New York Federal Criminal Practice Blog
May 27, 2008

EDNY Judge Finds No Improper Collusion Between Parallel USAO and SEC Investigations

It is not uncommon for a defendant in a white collar criminal case to be the subject of parallel civil government enforcement proceedings.  While the latter can yield useful discovery for the criminal case, that opportunity cuts both ways, as illustrated in United States v. Leonard, 02 cr 881 (LDW), 2008 WL 1943548 (E.D.N.Y. May 1, 2008). 

At Leonard's trial on securities fraud charges, the government introduced his deposition testimony, among other evidence, gleaned from a parallel SEC action.  Following his conviction, the court held a hearing on Leonard's motion to dismiss the indictment and/or suppress the SEC evidence on the grounds that the U.S. Attorney's office "improperly colluded with the SEC by manipulating the SEC civil investigation discovery procedures to obtain evidence against Leonard for use in the criminal proceedings without advising him that he was a target of the criminal investigation." 

Denying the motion in a short decision, the court concluded that this was not "a single, unitary investigation," but in fact two investigations, proceeding in parallel.  "Although there may have been some coordination of efforts by the SEC and the Department of Justice to avoid duplication of efforts in pursuing the parallel investigations, the record does not reveal that the FBI or the USAO improperly or secretly manipulated or controlled the SEC's investigation, including Leonard's SEC deposition."  This was therefore not a case like United States v. Scrushy, 366 F.Supp.2d 1134 (N.D.Ala. 2005), the Leonard court concluded, where the court dismissed the indictment because the USAO used and directed the SEC investigation to gather evidence and manipulate venue, and engaged in deceit to conceal the involvement of federal prosecutors.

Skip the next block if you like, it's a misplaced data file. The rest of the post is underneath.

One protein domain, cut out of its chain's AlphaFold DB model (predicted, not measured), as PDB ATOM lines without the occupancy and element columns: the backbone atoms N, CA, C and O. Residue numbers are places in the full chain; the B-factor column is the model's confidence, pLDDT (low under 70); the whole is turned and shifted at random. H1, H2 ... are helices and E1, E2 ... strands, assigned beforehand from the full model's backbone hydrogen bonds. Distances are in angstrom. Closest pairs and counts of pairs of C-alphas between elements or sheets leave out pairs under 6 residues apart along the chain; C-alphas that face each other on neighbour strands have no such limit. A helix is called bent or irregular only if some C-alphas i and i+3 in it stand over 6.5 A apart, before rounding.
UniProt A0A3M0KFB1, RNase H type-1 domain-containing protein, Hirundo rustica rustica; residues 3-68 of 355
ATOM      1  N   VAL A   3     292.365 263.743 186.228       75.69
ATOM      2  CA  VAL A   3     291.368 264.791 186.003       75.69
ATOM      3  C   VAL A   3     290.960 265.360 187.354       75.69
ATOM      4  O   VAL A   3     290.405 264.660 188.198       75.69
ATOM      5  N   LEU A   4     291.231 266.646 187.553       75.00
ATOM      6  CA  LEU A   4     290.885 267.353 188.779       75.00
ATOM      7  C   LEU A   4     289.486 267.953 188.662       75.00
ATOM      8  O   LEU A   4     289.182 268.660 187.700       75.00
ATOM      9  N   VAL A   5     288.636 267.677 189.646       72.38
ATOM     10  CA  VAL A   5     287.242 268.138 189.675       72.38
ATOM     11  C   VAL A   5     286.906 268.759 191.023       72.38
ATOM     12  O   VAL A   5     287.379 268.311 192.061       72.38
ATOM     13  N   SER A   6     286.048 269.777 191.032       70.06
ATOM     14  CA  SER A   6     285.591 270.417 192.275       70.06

It is unfortunate that there is such a paucity of facts presented in this important decision.  For example, the decision fails to explain the level of "coordination" between the two investigating bodies, and does not address whether there was any deception in either body's dealings with the defendant.  Coordination to avoid duplication sounds troublingly close to using one investigation to collect evidence for the other. 

But the case is a stark reminder that with any regulatory investigation, especially an SEC one, a criminal one may be around the corner, and defendants should consider acting accordingly.  Defensive measures include asserting the Fifth Amendment right against self incrimination, despite the adverse inference that may be drawn from that in a civil context, or seeking a protective order precluding the disclosure of civil discovery to criminal investigators and the grand jury.  See Minpeco S.A. v. Conticommodity Services, Inc., 832 F.2d 739 (2d Cir. 1987) (protective order appropriate unless government makes strong showing to the contrary).

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